Byanjan: More than a lake-view restaurant in PokharaThough Byanjan offers what every other middling Nepali restaurant does, it adds a touch of flair, elevating the food past mediocre to good.
The folks behind Byanjan’s interior design were clearly inspired by the two of Pokhara’s most prized assets: snow-capped mountains and blue Phewa Lake. Both colours are used liberally in this popular Pokhara restaurant, covering its furniture, walls, railings, and window panes; the use of neutral white and soothing blue makes the interior feel breezy, amplifying the Lakeside’s infamous relaxing feel.
The restaurant offers decent views of Phewa Lake and Raniban’s lush jungle. The well-considered interior hints at why the establishment is popular among both tourists and locals.
But no restaurant in the world has become popular solely for its windowsills or walls—everything comes down to food. A quick scan through the menu—you guessed it, it’s white and blue—reveals an extensive array of dishes. Given its Lakeside location, Pokhara’s tourist hub, this makes sense. Tandoori, biryani, pizza and pasta, bruschetta, Tibetan thukpa, dal bhat tarkari—all are featured alongside the usual suspects of fried rice, momos, burgers and French fries.
With summer in full swing, the indolent fan overhead does little to dissipate the stagnant heat. To Byanjan’s credit, attentive staff notice accumulating beads of sweat and push a fan in the table’s direction to oscillate some respite, before dropping a menu and taking orders. After two appetisers and two mains are ordered, the first dish to arrive is the Mustang Crispy Fried Potato.
This staff-endorsed tuber treat had to be ordered, given that it apparently came straight from Mustang. While it seemed special at the time, it was later learned that most of Pokhara's potatoes come from Mustang. Byanjan's wedges are showered with finely chopped coriander and numbing timmur powder, a spice commonly used in Thakali food. True to the dish’s name, the potatoes' exterior is slightly burnt and has a delightful crispy texture. Breaking through, the interior is buttery smooth, moist and starchy, with the presiding stab of timmur elevating it beyond simple fries.
Mid-potato-mouthful, the Fusion Chicken Wings arrive, the second appetiser. Aesthetically, the Mustang potatoes are quickly relegated to second place. The eight pieces of wings and drummettes shine on the plate, thanks to a glossy brownish-orange glaze glistening in the light. A hail of greens and whites—fried chopped garlic, green chillis and coriander—top the wings. Alongside the meat come two dips and a salad. As soon as the wide-eyed “oh-shoot-this-looks-good” ogling subsides, sleeves are rolled up, and fingers and teeth tear flesh from bone. The chicken is soft and juicy, and the wingettes, degloved of their browned skin, reveal tender meat. There is a whisper of sourness, which hints that the chef was conservative but measured with the use of vinegar to play alongside the sweet and spicy notes. So good on their own. It’s not difficult to forget the two dips. Just a dab of sauce is enough to show the tongue it’s better off enjoying the wings by themselves.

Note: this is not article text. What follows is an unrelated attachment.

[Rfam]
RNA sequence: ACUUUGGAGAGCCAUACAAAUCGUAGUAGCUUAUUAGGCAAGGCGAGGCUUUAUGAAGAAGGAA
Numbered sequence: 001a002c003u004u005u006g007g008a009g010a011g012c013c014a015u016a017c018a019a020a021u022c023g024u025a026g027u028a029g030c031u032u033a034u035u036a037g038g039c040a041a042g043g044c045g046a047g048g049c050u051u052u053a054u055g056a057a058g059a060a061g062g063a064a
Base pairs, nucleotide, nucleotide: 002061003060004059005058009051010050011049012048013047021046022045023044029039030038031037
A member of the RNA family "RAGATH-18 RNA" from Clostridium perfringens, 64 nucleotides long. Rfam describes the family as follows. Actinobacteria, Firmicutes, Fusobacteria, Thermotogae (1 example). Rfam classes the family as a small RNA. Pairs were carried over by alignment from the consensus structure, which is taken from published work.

The first of the two main courses to arrive is the Byanjan Ultimate Sizzler. The dish, like all sizzlers, announces its arrival noisily, like a cheap out-of-tune travelling marriage band. The portion is intimidating—a small mound of thin fries, a sizable slab of chicken, two huge chunks of pork (with translucent fat), a lone chicken sausage, huge bisected tomatoes, an assortment of vegetables, and at the very bottom, a bird’s nest of smooth noodles. The wait staff say the dish is a carnivore’s delight, and they are right. Except for the fries on the top, almost all other components of the dish are drenched in a viscous gravy that’s 50 shades of brown and black.
The gravy-soaked chicken slab was cooked a bit too far, and so, is withered and dry. The gravy fails to mask the dryness. The pork, on the other hand, was cooked to perfection. The generous translucent fatty layers are a delight, and keep the meat from suffering the chicken’s fate. The sausage and fries, cryogenically preserved ones that have spread across restaurants, are nothing remarkable.
Byanjan has an entire page dedicated solely to pizzas, with the establishment billing itself as the sole outlet for square pizza in the country, an unverifiable claim. The staff suggests the Hawaiian Pizza, the most popular choice. This pizza, like all of Byanjan's pies, is served on a wooden board with a cast-iron centre. The four-sided pizza crust is thicker than Neapolitan-style pizzas, but it’s nowhere as thick as the crust of a certain international pizza chain. Strands of capsicum top the pizza, with tomatoes of varied shapes and sizes, onions, ham, and chunks of pineapple, all covered in globs of creamy white parmesan. The amount of cheese on this 9-inch pie is beyond comprehension, and very soon, one begins to wonder whose decision it was to drown the pizza in cheese, to the point of overkill. For those who love cheese, this will be heavenly, but for the lactose intolerant, it is a death sentence. The crust’s edges are slightly burnt and crispy, the capsicum crunchy, and the liberal amount of pineapples add a layer of sweetness to the otherwise overly cheesy pizza.
By the end of the meal, one understands why the restaurant is so popular. The service is great, the menu’s diversity offers something for everyone, the food’s quite good and the portions are hearty; and the establishment overlooks Pokhara’s crown jewel, Fewa Lake. When you have all that, it’s hard not to be happy.
Byanjan Rs 250 to Rs 750
What we ate
Mustang Crispy Fried Potato: Rs 295
Fusion Chicken Wings: Rs 495
Byanjan Ultimate Sizzler: Rs 750
Hawaiian Pizza: Rs 450
What do you think?
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